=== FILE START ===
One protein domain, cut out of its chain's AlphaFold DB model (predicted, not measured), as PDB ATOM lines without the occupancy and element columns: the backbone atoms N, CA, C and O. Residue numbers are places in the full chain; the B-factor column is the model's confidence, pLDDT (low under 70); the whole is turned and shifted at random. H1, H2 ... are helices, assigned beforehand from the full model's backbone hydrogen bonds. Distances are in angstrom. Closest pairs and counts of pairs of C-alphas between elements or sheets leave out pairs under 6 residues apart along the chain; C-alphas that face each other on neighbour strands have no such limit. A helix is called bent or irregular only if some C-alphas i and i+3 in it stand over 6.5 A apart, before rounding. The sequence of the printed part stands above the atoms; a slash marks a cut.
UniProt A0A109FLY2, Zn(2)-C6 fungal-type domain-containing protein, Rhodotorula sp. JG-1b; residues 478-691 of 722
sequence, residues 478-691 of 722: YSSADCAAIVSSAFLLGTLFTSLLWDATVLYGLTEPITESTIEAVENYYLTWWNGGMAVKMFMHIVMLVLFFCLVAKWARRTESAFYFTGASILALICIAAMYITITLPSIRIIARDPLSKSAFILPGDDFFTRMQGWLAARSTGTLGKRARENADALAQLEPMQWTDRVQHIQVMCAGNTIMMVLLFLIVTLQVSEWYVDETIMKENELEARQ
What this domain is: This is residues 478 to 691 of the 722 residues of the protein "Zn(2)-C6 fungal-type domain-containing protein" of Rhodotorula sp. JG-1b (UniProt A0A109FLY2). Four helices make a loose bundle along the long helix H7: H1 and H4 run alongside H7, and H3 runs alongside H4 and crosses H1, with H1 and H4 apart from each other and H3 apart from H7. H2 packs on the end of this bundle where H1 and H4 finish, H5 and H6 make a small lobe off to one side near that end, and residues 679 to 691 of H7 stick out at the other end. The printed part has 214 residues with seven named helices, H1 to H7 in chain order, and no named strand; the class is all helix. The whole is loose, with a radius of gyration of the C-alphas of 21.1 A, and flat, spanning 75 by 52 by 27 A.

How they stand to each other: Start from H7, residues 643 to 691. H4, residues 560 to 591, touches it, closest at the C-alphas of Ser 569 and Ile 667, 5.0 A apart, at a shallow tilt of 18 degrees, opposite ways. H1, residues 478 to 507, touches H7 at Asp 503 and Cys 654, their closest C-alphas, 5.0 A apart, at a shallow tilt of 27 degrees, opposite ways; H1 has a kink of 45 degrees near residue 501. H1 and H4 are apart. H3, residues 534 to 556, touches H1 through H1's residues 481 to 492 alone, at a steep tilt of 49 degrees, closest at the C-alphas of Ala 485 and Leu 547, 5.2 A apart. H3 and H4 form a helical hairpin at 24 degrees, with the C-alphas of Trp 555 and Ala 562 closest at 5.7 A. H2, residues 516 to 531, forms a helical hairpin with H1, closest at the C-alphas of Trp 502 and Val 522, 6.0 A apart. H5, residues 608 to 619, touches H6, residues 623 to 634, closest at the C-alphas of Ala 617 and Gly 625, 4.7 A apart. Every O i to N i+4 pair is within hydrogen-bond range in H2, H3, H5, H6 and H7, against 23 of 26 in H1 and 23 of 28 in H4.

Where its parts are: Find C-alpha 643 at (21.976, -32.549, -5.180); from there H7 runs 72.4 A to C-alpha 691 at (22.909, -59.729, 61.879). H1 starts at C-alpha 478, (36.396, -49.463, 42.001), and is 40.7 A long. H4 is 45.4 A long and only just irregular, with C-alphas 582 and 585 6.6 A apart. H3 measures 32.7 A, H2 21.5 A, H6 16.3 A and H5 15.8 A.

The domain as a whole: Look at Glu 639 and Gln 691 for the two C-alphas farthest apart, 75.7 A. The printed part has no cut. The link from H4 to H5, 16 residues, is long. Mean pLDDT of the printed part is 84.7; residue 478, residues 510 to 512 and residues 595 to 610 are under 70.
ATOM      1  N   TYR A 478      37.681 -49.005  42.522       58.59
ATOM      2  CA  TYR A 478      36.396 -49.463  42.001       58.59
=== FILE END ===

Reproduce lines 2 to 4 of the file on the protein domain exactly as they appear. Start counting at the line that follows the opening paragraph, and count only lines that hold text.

sequence, residues 478-691 of 722: YSSADCAAIVSSAFLLGTLFTSLLWDATVLYGLTEPITESTIEAVENYYLTWWNGGMAVKMFMHIVMLVLFFCLVAKWARRTESAFYFTGASILALICIAAMYITITLPSIRIIARDPLSKSAFILPGDDFFTRMQGWLAARSTGTLGKRARENADALAQLEPMQWTDRVQHIQVMCAGNTIMMVLLFLIVTLQVSEWYVDETIMKENELEARQ
What this domain is: This is residues 478 to 691 of the 722 residues of the protein "Zn(2)-C6 fungal-type domain-containing protein" of Rhodotorula sp. JG-1b (UniProt A0A109FLY2). Four helices make a loose bundle along the long helix H7: H1 and H4 run alongside H7, and H3 runs alongside H4 and crosses H1, with H1 and H4 apart from each other and H3 apart from H7. H2 packs on the end of this bundle where H1 and H4 finish, H5 and H6 make a small lobe off to one side near that end, and residues 679 to 691 of H7 stick out at the other end. The printed part has 214 residues with seven named helices, H1 to H7 in chain order, and no named strand; the class is all helix. The whole is loose, with a radius of gyration of the C-alphas of 21.1 A, and flat, spanning 75 by 52 by 27 A.

How they stand to each other: Start from H7, residues 643 to 691. H4, residues 560 to 591, touches it, closest at the C-alphas of Ser 569 and Ile 667, 5.0 A apart, at a shallow tilt of 18 degrees, opposite ways. H1, residues 478 to 507, touches H7 at Asp 503 and Cys 654, their closest C-alphas, 5.0 A apart, at a shallow tilt of 27 degrees, opposite ways; H1 has a kink of 45 degrees near residue 501. H1 and H4 are apart. H3, residues 534 to 556, touches H1 through H1's residues 481 to 492 alone, at a steep tilt of 49 degrees, closest at the C-alphas of Ala 485 and Leu 547, 5.2 A apart. H3 and H4 form a helical hairpin at 24 degrees, with the C-alphas of Trp 555 and Ala 562 closest at 5.7 A. H2, residues 516 to 531, forms a helical hairpin with H1, closest at the C-alphas of Trp 502 and Val 522, 6.0 A apart. H5, residues 608 to 619, touches H6, residues 623 to 634, closest at the C-alphas of Ala 617 and Gly 625, 4.7 A apart. Every O i to N i+4 pair is within hydrogen-bond range in H2, H3, H5, H6 and H7, against 23 of 26 in H1 and 23 of 28 in H4.